Tag Archives: lexington

OpenStack 6th Birthday, Lexington, KY


Yesterday I spent the day at the University of Kentucky at the OpenStack 6th Birthday Meetup. The day was arranged by Cody Bumgardner and Kathryn Wong from the UK College of Engineering.

UK has an OpenStack cloud that they use for instruction, as well as for research, and they’ve got a 6PB Ceph cluster hanging off of it. There were presentations about the various aspects of this cloud, and how it’s being used.

I gave an introduction to OpenStack – the Foundation, the software, and the community – for the attendees that were just getting started. Patrick McGarry gave a talk about how Ceph works.

Nassir Hussamddin closed the day with a really cool presentation about CloudLab, which is a tool shared by a number of universities that allows users to spin up an OpenStack cloud (not just a VM, but an entire cloud) on demand for testing purposes. Definitely worth looking into further.

Big thanks to Dell, the University of Kentucky, and the OpenStack Foundation, who, along with RDO, sponsored this event.

Out Of Touch Lexingtonians


Once again the rich folks in Lexington are talking out of both sides of their mouths, and it really irritates me.

They claim that they oppose the sidewalks on Tates Creek Road because it will spoil the grass, because it will be dangerous for people to walk there, and because the people will be exposed to exhaust fumes. But we know better, don’t we?

The truth is that they don’t want *that kind* of people walking in front of their million dollar homes.

Whenever there’s something proposed in Lexington that benefits the low-income folks who don’t drive SUVs and don’t own horses, it gets shot down. And the sidewalk proposal will probably fail in the city council tonight, because the city council is a bunch of spoiled rich kids who are more interested in having direct flights to Las Vegas and Martha’s Vineyard than they are about whether their less advantaged neighbors are able to walk to work without ruining their clothes.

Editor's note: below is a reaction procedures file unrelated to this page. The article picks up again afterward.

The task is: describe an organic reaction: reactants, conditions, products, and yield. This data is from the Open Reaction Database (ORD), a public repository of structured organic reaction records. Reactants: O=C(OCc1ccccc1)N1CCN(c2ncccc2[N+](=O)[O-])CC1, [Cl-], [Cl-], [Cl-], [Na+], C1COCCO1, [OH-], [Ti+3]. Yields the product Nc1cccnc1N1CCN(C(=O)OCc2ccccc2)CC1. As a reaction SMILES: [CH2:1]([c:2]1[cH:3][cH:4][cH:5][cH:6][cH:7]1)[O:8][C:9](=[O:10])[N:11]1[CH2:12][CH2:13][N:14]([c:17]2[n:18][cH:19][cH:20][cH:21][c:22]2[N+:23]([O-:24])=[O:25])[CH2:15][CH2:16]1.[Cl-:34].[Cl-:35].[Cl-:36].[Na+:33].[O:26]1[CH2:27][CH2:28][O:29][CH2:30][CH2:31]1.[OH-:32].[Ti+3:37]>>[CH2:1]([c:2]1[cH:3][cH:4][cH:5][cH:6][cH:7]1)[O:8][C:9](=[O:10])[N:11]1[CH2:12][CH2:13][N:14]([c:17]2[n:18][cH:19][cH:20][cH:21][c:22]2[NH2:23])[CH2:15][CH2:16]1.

It’s not even like there’s a cost involved – this is a federal grant.

The number of completely ludicrous statements made in opposition to the sidewalk would be funny if it wasn’t so disgusting.

“Sidewalks would destroy the greenery of the corridor and increase storm-water run off,” said Steve Kesten,

… leaning against the side of his Lexus SUV that gets 7 miles to the gallon, downhill.

“I see no good reason for sidewalks out here, and neither do my neighbors.”

…. Presumably because they all have SUVs, too, and so don’t need to walk anywhere.

“My constituents don’t see people walking along the road,” Beard said, adding that when he drives along Tates Creek, “I never, I mean never, have seen anyone walking.”

… Presumably because he was talking on his cell phone and drinking his Starbucks at the time.

Lexington is increasingly a divided society, with a widening gap between the rich folks that run the show and the poor folks who make up the majority of the population. Here’s hoping I’m wrong about the council meeting tonight. At least this is a good sign.

Come work for me

I’m looking for a PHP programmer looking for an challenging position in the Lexington area. Our code uses the Cake PHP framework, and we’ve got several projects with a certain amount of shared code between them. Our biggest projects are ClearMyRecord.com and Hard2Hire.com, both of which are about helping people get their lives back together in one way or another.

I’ve got job postings on Monster.com, but I’ve found that finding people by word of mouth and personal contacts is way more effective than any of the job boards, both in finding the people with the skills and finding people who are likely to be a good fit for the team.